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Research Mentor and Department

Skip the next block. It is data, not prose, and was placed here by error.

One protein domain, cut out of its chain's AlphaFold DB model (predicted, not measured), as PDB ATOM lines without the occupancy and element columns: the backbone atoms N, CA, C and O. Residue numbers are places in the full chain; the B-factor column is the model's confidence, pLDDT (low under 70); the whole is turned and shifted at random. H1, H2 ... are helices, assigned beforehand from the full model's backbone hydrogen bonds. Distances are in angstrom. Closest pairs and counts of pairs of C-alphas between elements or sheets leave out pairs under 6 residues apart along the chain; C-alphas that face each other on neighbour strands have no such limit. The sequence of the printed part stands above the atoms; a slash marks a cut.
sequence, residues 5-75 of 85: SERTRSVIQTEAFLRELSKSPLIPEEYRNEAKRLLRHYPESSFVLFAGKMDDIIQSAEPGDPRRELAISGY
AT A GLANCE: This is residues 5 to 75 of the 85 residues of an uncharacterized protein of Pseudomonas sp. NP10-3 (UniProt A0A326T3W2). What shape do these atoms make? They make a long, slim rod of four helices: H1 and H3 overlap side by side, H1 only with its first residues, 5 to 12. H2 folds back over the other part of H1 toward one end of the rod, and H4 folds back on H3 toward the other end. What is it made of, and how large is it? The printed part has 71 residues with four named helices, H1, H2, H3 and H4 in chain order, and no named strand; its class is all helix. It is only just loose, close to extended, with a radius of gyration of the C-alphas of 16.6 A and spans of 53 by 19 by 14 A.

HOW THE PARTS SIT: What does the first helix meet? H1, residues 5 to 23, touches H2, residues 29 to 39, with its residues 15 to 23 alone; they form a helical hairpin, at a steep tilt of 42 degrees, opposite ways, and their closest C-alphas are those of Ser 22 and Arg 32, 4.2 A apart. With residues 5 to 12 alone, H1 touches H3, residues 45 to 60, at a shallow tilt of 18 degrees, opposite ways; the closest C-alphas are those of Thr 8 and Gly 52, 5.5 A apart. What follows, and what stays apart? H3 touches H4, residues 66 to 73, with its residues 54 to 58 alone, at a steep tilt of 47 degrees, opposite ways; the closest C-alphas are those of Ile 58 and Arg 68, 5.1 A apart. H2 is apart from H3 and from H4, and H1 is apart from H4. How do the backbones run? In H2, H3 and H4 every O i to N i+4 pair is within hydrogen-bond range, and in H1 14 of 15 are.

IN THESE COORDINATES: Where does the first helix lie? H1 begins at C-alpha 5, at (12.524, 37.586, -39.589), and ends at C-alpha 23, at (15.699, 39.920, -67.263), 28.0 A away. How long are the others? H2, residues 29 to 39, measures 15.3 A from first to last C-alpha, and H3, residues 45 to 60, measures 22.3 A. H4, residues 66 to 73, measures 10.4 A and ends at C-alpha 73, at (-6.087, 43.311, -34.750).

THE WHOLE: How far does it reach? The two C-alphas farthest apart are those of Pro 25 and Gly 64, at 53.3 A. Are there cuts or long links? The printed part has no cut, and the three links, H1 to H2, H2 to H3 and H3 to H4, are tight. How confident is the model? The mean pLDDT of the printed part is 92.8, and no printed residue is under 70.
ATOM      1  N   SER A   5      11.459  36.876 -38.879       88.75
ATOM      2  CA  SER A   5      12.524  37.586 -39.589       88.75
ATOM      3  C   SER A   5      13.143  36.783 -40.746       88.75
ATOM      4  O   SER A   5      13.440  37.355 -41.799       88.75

After habitat loss, exotic species are considered the greatest threat to biodiversity. However, some studies show that exotic species have minimal effects on biodiversity at large spatial scales. Here, we ask whether there is a fundamental difference between the reason exotic and native species are common. To control for evolutionary history, we select species from five plant families: one common native and one established exotic species from each, all common in Missouri. We experimentally manipulate the presence of competition and herbivory on these species to evaluate hypotheses implicating competitive ability and lack of herbivory in the success of exotic species. Besides control, each species experiences competitor removal, in which we remove all competitors around the focal species, and herbivore removal in which we apply Malathion to the focal species to deter insect herbivores. We determine the impact of the two treatments on fitness by measuring the difference in survivorship and fecundity for each treatment and the control, then by calculating a unit-less effect size for each treatment versus control, then by comparing the effect sizes of native and exotic species in each family. If (H0) there is no difference in the reason exotic species and native species are successful, then native and exotic species will show the same effect size. However if (H1) one of our treatments addresses a mechanism (competition or herbivory) that is unique to exotic species invasion, then the effect size will be greater for the native species. We find mixed results, possibly due to different mechanisms of success for exotic plant species, or to the short-term nature of the experiment. Next year, we will maintain plots established this year, allowing us to use demographic modeling to assess lifetime fitness of plants to better determine whether exotic species are successful for the same reasons as native species.